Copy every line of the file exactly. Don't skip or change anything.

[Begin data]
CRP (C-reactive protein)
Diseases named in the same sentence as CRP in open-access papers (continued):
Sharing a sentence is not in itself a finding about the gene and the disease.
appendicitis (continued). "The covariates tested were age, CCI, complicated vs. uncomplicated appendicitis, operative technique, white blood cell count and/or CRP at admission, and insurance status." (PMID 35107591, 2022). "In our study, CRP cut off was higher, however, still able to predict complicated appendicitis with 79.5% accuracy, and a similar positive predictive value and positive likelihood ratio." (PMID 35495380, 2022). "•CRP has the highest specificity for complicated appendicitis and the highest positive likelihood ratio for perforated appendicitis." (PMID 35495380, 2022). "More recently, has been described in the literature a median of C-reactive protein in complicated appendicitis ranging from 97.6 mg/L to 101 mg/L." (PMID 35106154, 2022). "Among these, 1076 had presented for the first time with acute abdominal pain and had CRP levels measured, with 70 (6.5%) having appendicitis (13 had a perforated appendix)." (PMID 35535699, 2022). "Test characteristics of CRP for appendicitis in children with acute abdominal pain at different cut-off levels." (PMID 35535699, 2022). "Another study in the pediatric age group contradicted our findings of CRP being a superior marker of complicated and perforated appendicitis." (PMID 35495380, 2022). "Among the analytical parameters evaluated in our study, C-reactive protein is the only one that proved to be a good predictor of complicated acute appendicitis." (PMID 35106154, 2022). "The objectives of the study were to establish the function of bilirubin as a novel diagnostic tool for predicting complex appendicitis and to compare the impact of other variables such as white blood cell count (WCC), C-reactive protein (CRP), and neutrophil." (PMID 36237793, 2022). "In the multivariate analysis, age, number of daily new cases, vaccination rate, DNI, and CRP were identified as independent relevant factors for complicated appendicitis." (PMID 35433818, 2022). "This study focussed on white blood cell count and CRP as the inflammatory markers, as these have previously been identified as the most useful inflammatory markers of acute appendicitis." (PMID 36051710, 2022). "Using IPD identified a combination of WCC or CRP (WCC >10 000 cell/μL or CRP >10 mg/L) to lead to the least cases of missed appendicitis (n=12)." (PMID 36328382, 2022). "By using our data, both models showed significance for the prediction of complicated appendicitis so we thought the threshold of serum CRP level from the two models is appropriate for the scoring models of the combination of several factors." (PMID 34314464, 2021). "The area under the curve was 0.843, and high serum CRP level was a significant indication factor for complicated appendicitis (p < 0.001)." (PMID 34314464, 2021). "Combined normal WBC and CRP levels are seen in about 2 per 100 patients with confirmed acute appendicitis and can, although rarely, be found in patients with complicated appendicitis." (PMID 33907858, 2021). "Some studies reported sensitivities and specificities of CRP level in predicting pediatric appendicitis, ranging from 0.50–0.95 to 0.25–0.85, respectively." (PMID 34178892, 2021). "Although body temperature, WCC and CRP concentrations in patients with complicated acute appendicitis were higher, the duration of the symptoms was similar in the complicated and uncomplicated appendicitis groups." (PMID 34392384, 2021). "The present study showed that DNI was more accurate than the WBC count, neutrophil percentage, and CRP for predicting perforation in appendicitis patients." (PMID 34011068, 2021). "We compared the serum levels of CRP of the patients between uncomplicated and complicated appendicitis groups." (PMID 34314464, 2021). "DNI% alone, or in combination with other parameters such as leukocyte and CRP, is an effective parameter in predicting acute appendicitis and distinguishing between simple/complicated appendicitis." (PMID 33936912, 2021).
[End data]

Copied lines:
CRP (C-reactive protein)
Diseases named in the same sentence as CRP in open-access papers (continued):
Sharing a sentence is not in itself a finding about the gene and the disease.
appendicitis (continued). "The covariates tested were age, CCI, complicated vs. uncomplicated appendicitis, operative technique, white blood cell count and/or CRP at admission, and insurance status." (PMID 35107591, 2022). "In our study, CRP cut off was higher, however, still able to predict complicated appendicitis with 79.5% accuracy, and a similar positive predictive value and positive likelihood ratio." (PMID 35495380, 2022). "•CRP has the highest specificity for complicated appendicitis and the highest positive likelihood ratio for perforated appendicitis." (PMID 35495380, 2022). "More recently, has been described in the literature a median of C-reactive protein in complicated appendicitis ranging from 97.6 mg/L to 101 mg/L." (PMID 35106154, 2022). "Among these, 1076 had presented for the first time with acute abdominal pain and had CRP levels measured, with 70 (6.5%) having appendicitis (13 had a perforated appendix)." (PMID 35535699, 2022). "Test characteristics of CRP for appendicitis in children with acute abdominal pain at different cut-off levels." (PMID 35535699, 2022). "Another study in the pediatric age group contradicted our findings of CRP being a superior marker of complicated and perforated appendicitis." (PMID 35495380, 2022). "Among the analytical parameters evaluated in our study, C-reactive protein is the only one that proved to be a good predictor of complicated acute appendicitis." (PMID 35106154, 2022). "The objectives of the study were to establish the function of bilirubin as a novel diagnostic tool for predicting complex appendicitis and to compare the impact of other variables such as white blood cell count (WCC), C-reactive protein (CRP), and neutrophil." (PMID 36237793, 2022). "In the multivariate analysis, age, number of daily new cases, vaccination rate, DNI, and CRP were identified as independent relevant factors for complicated appendicitis." (PMID 35433818, 2022). "This study focussed on white blood cell count and CRP as the inflammatory markers, as these have previously been identified as the most useful inflammatory markers of acute appendicitis." (PMID 36051710, 2022). "Using IPD identified a combination of WCC or CRP (WCC >10 000 cell/μL or CRP >10 mg/L) to lead to the least cases of missed appendicitis (n=12)." (PMID 36328382, 2022). "By using our data, both models showed significance for the prediction of complicated appendicitis so we thought the threshold of serum CRP level from the two models is appropriate for the scoring models of the combination of several factors." (PMID 34314464, 2021). "The area under the curve was 0.843, and high serum CRP level was a significant indication factor for complicated appendicitis (p < 0.001)." (PMID 34314464, 2021). "Combined normal WBC and CRP levels are seen in about 2 per 100 patients with confirmed acute appendicitis and can, although rarely, be found in patients with complicated appendicitis." (PMID 33907858, 2021). "Some studies reported sensitivities and specificities of CRP level in predicting pediatric appendicitis, ranging from 0.50–0.95 to 0.25–0.85, respectively." (PMID 34178892, 2021). "Although body temperature, WCC and CRP concentrations in patients with complicated acute appendicitis were higher, the duration of the symptoms was similar in the complicated and uncomplicated appendicitis groups." (PMID 34392384, 2021). "The present study showed that DNI was more accurate than the WBC count, neutrophil percentage, and CRP for predicting perforation in appendicitis patients." (PMID 34011068, 2021). "We compared the serum levels of CRP of the patients between uncomplicated and complicated appendicitis groups." (PMID 34314464, 2021). "DNI% alone, or in combination with other parameters such as leukocyte and CRP, is an effective parameter in predicting acute appendicitis and distinguishing between simple/complicated appendicitis." (PMID 33936912, 2021).